We enter a new year in New South Wales under a resurgence of COVID-19 cases, restrictions and border closures – with the very notion of a ‘happy new year’ under threat.
But almost just as dangerous as this virus is the mainstream media’s apparent cheering on of a Sydney-wide lockdown, backed by Twitter’s army of raindrops and so-called experts whose credentials should certainly be checked at the door.
Breakfast TV programs are running with ‘lockdown pressure’ banners, journalists are suggesting the current outbreak is akin to the world crumbling around us and context has been largely thrown out of the window.
Major newspapers and TV networks who should know better are calling simple casual venue alerts ‘hotspot lists’ and news outlets are choosing to favour fear over balance in regards to the positive results that have emerged from NSW’s handling of the outbreak.
Sure, the current Avalon and Croydon clusters in New South Wales are a concern. That’s certainly been acknowledged by NSW Premier Gladys Berejiklian and Chief Health Officer Kerry Chant, who have shelved planned breaks over the festive period to front the media each day with clear, up-to-date information.
The State has also sensibly introduced a range of restrictions, including limiting the number of people who can attend household and outdoor gatherings.
But demanding a lockdown is dangerous, over-the-top and just plain wrong.
The Government must balance the health challenges with that of people’s livelihoods and mental health, particularly given the health system as it stands can easily handle the cases being presented each day, while contact tracers are doing their part to ensure the majority of cases are limited to close and household contacts.
It is a similar approach to what NSW took in July, August and September when similar daily case numbers were being experienced in the wake of the Crossroads and Thai Rock clusters. We didn’t even lock down the street then, so there’s certainly no need to lock down the entire state now.
There is not widespread unlinked cases, nor is there a ravage of cases through the suburbs. Most are linked, most are household or close contacts, and the vast majority of those long venue alert lists you see ultimately result in no new cases or clusters.
Those calling for lockdowns appear to be those with the least to lose.
A lockdown now, with Job Keeper and Job Seeker rolling back, would put tens of thousands of people in the hospitality and retail sector suddenly out of work just after Christmas – and the mental toll of that would be extraordinary.
More businesses would go to the wall, the media advertising market would enter freefall (perhaps some of the lockdown-cheering journos should take note of that one), and the regional NSW tourism sector would be on the brink of collapse, especially with the bed wetting Premiers of other states continuing to play God with their borders.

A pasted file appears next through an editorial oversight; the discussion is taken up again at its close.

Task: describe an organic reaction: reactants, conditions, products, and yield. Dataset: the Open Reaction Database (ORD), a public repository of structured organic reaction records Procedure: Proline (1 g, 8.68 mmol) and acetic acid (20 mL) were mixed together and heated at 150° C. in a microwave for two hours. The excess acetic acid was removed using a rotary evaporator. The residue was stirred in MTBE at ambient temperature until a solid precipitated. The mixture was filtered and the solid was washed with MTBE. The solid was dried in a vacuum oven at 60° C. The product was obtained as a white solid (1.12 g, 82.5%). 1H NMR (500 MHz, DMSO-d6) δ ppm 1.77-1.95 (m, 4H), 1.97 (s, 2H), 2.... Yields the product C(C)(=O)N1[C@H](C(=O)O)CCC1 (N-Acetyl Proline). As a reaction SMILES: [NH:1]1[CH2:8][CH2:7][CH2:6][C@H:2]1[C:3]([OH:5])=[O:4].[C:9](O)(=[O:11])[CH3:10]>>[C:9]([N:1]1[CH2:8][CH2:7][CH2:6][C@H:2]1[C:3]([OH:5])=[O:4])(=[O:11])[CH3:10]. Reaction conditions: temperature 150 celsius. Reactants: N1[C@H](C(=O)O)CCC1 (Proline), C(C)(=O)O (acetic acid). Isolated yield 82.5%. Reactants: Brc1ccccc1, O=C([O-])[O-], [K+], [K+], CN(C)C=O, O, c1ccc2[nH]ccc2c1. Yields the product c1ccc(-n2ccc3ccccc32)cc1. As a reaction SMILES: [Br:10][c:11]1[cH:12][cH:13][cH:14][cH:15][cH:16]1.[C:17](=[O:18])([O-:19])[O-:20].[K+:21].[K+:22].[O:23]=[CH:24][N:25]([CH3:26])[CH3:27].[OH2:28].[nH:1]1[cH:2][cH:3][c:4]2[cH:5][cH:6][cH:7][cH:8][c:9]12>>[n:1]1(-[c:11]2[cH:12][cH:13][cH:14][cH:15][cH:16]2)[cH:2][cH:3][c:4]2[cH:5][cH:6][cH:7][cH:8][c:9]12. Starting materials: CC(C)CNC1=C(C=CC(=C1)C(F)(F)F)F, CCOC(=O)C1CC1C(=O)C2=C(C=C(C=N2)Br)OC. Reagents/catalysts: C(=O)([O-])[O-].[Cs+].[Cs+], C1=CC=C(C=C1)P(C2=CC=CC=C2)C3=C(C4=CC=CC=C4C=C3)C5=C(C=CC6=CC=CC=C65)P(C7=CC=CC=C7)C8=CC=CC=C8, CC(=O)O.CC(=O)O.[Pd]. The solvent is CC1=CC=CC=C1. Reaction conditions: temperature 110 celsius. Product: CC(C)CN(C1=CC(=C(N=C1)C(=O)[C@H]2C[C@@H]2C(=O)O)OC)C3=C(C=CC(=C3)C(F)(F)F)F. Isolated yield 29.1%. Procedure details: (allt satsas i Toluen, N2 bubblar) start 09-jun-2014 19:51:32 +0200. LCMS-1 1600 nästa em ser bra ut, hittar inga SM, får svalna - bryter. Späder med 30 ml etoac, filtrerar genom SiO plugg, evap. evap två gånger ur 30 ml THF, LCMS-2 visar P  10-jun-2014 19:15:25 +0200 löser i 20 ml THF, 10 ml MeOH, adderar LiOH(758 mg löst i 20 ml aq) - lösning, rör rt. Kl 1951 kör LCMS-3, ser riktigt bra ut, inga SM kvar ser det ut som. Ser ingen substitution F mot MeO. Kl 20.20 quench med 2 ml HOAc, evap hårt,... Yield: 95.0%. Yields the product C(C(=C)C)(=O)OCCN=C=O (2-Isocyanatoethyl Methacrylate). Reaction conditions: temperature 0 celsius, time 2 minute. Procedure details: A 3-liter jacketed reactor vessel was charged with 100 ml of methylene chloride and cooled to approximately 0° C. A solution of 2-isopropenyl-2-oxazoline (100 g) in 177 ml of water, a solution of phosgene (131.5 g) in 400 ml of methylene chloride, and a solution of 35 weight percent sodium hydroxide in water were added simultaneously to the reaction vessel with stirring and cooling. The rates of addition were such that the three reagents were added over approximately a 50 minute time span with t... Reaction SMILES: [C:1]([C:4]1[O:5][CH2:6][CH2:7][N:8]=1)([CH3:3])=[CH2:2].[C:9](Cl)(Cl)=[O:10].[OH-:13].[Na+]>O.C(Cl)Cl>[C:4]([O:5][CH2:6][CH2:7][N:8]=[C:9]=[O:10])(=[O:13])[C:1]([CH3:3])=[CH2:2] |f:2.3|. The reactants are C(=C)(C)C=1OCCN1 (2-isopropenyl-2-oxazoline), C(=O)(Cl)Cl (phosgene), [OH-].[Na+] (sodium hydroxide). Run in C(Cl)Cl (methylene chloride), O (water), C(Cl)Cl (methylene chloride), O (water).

All along, Ms Berejiklian has warned there would be outbreaks. She has almost run out of breath telling us that during a pandemic, it’s to be expected – we’re never out of the woods. We have to live with the virus, she’s said, and that advice is 100 per cent right.
The current restrictions are doing their job – they’re limiting dangerous gatherings and reducing movement around the city and State, without enforcing any sort of official lockdown that would send individuals and businesses to the brink.
We all need to do our part.
We need to continue to be mindful of social distancing, hand hygiene and mask wearing in situations where social distancing is not possible. We need to keep up-to-date with the venue alert lists, and most importantly, get tested when even the most minor of symptoms present.
The mainstream media must also play their part.
Stop over-playing this – and if you think you’re not, you’re largely wrong.
Searching high and low for an expert to suit the narrative of pushing for a lockdown or demanding crowds stay away from sporting events is not necessarily good journalism. Calling simple venue lists “hotspots”, or indirectly cheering for lockdowns certainly isn’t either. Why, I wonder, isn’t the reporting focused around what NSW can do to avoid a lockdown – rather than how close we are or aren’t to having one?
Most importantly, reporting of context is critical. There is so much misinformation out there at the moment, and given the media is the biggest conduit of news to the masses, they’re clearly doing something wrong.
During a pandemic, click-bait articles, sensationalist headlines and narratives and frightening graphics should be thrown out the window.
Hang tight Sydney – we’ve got this, you just need to have a little faith.
Troy Dodds is the Weekender’s Managing Editor and Senior Writer. He has more than 15 years experience as a journalist, working with some of Australia’s leading media organisations.